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Absolutely Incredible Story Of A Double Amputee Who Lost His Prosthetic Leg Skydiving But Later Recovered It After A Farmer Somehow Found It

This is Chris Marckres and his insane story is about to rock your world.  

DAILY MAIL - Chris Marckres, 47, went for a jump Saturday at Vermont Skydiving Adventures in West Addison, as part of a bucket list wish spurred by a recent diagnosis of end-stage kidney disease.

Marckres lives his life in a manner that makes you re-think every little complaint that runs through your head on a daily basis: if he's not wasting his time complaining about the big things, why the fuck are you wasting your time complaining about the little things?

The bi-lateral amputee, who lost both of his legs more than a decade ago due to diabetic complications, told DailyMail.com that he was so consumed by the thrill of his free-fall that he didn’t realize his right leg prosthetic had detached mid-jump until seconds before landing.

"The instructor told me to get my legs in position for landing, but as I reached down to pull them up, I noticed my right one wasn’t there."

Think for a second how unbelievably scary it must be to falling from the sky and suddenly realize, "Oh shit, I'm missing a leg!" moments before you hit the ground after you've already experienced losing both of your limbs! My God. 

To make matters worse, Chris said he only got the prosthetics two months ago.

The 47-year-old said he knew his insurance company wouldn’t cover the cost of the missing leg, leaving him with the choice of either paying $20,000 out of his own pocket to replace it or spend the foreseeable future bound to his wheelchair.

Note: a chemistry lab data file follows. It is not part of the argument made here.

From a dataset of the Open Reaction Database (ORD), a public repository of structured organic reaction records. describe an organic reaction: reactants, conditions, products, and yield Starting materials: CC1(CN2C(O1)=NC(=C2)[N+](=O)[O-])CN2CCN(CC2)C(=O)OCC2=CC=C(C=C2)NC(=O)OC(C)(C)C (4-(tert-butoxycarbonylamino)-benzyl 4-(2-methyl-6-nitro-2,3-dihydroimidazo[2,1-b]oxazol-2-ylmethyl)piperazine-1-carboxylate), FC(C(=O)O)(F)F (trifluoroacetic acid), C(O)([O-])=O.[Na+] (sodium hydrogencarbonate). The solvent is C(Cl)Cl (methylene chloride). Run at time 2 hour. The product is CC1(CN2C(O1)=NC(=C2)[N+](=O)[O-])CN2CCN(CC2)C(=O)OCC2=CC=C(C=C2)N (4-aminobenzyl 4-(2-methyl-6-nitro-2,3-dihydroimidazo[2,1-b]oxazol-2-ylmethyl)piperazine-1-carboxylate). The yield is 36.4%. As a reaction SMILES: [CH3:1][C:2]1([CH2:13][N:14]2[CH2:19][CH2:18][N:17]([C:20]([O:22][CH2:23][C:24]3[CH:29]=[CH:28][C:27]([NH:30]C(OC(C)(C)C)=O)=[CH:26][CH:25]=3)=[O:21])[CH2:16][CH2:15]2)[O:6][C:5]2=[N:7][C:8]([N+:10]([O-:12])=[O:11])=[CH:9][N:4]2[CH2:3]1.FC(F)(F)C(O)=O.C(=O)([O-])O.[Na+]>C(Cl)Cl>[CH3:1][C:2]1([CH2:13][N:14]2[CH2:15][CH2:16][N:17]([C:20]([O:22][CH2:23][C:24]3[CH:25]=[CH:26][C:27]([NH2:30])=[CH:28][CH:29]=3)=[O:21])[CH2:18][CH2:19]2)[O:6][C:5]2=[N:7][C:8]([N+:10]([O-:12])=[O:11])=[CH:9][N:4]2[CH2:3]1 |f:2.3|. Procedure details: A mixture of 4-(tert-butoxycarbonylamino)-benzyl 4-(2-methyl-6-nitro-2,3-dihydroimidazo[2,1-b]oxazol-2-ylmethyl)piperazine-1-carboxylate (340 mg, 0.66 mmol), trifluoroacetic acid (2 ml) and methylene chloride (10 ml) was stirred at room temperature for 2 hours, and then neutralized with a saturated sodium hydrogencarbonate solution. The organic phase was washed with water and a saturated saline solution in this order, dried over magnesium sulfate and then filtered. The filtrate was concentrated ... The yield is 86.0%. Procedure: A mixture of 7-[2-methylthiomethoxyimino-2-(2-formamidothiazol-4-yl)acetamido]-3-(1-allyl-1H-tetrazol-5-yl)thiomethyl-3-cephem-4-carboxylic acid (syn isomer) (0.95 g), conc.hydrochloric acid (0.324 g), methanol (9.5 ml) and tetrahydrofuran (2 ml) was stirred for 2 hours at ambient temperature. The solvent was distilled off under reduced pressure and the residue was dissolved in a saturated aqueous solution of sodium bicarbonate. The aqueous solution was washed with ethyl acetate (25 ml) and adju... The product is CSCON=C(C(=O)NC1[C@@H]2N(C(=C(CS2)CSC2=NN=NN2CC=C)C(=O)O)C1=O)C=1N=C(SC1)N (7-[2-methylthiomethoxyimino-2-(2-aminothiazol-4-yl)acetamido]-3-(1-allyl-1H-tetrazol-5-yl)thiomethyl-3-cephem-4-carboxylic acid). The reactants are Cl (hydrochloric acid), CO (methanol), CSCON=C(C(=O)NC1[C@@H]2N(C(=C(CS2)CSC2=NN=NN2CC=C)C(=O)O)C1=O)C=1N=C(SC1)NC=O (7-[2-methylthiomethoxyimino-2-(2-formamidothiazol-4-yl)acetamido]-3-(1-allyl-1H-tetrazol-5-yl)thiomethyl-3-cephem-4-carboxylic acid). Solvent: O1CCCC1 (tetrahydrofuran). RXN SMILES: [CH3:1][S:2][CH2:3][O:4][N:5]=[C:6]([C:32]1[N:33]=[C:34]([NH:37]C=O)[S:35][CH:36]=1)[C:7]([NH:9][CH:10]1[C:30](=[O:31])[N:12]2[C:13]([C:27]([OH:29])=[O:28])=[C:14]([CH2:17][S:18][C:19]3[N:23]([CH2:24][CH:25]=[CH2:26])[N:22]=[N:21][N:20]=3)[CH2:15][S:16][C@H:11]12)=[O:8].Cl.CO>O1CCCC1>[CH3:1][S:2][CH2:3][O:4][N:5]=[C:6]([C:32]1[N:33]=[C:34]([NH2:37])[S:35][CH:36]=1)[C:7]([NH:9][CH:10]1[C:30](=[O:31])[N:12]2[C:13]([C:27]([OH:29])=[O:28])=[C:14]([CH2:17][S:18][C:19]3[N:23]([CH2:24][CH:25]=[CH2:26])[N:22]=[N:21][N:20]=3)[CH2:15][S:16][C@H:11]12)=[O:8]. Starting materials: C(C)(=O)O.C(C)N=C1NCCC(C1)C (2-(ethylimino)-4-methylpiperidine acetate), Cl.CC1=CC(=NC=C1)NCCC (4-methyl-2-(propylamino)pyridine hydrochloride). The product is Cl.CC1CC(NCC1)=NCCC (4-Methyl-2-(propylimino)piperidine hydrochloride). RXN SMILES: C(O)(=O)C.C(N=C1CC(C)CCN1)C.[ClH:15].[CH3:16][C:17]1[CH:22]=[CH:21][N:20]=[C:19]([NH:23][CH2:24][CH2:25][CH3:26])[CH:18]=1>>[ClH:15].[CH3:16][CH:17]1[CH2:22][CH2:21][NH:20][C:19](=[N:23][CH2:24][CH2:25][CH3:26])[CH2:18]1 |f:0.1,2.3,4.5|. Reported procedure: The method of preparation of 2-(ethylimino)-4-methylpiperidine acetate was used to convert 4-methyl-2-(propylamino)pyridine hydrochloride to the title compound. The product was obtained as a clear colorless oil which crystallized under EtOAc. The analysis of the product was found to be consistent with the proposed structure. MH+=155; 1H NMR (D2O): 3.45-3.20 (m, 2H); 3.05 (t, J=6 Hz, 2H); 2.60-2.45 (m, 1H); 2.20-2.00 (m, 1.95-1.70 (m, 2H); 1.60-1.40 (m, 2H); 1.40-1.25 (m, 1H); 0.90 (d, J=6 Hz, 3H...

Determined to change his luck, Chris published a post to Facebook detailing how he’d lost his prosthetic and asked anyone in the area surrounding the skydiving school to keep an eye out for in their fields and on their land.

When he awoke the next morning his post had been shared more than 1500 times. Chris said he was inundated with messages from strangers asking him how they could help him. He told the dozens of Samaritans he would be conducting a search surrounding fields with his drone on Sunday, welcoming them along to help if they wished.

"The response was incredible, it really restored my faith in humanity," Chris told DailyMail.com. "I was struggling to hold back tears it was overwhelming. More than 100 people must’ve shown up."

Well, I couldn't hold back tears. The thought of 100 people showing up to help a complete stranger search for his missing limb was a little more than I could handle. 

There's just so much negativity and garbage on social media platforms that sometimes you forget the world isn't filled with dickheads. So when social media reminds you of the good in people by facilitating their interactions and actually bringing people together, it's kind of magical. 

Even if in this particular case the efforts of those 100 people were unsuccessful. Because it only takes one. 

Soybean farmer Joe Marzalkowski was conducting his own search of his land a few miles away in Vergennes, having seen Chris’ Facebook post after it was shared by a mutual friend.

Joe searched the fields surrounding his property for more than two hours. He had been about to call it a day when he spotted a glimmer of metal sparkling in his field as he was walking back towards his home.

"I was very grateful to have found it without running it over with a machine this fall during harvest," Marszalkowski said. "Or, God forbid, the combine sucked it up — it would've destroyed it." (via NECN)

I'm no physicist, but I would think the odds of an object free-falling 9500 feet straight into the ground and NOT breaking in some sort of way are pretty slim. So the object surviving the impact without even the tiniest of dents? That's basically a miracle. 

"It was just such a positive experience," Marckres said of having so many people help search for the leg or share his Facebook post widely to spread the word. "I can't thank everybody enough, especially Joe. We kind of take for granted sometimes how many truly good people there still are in the world."

Thanks for the reminder, Joe.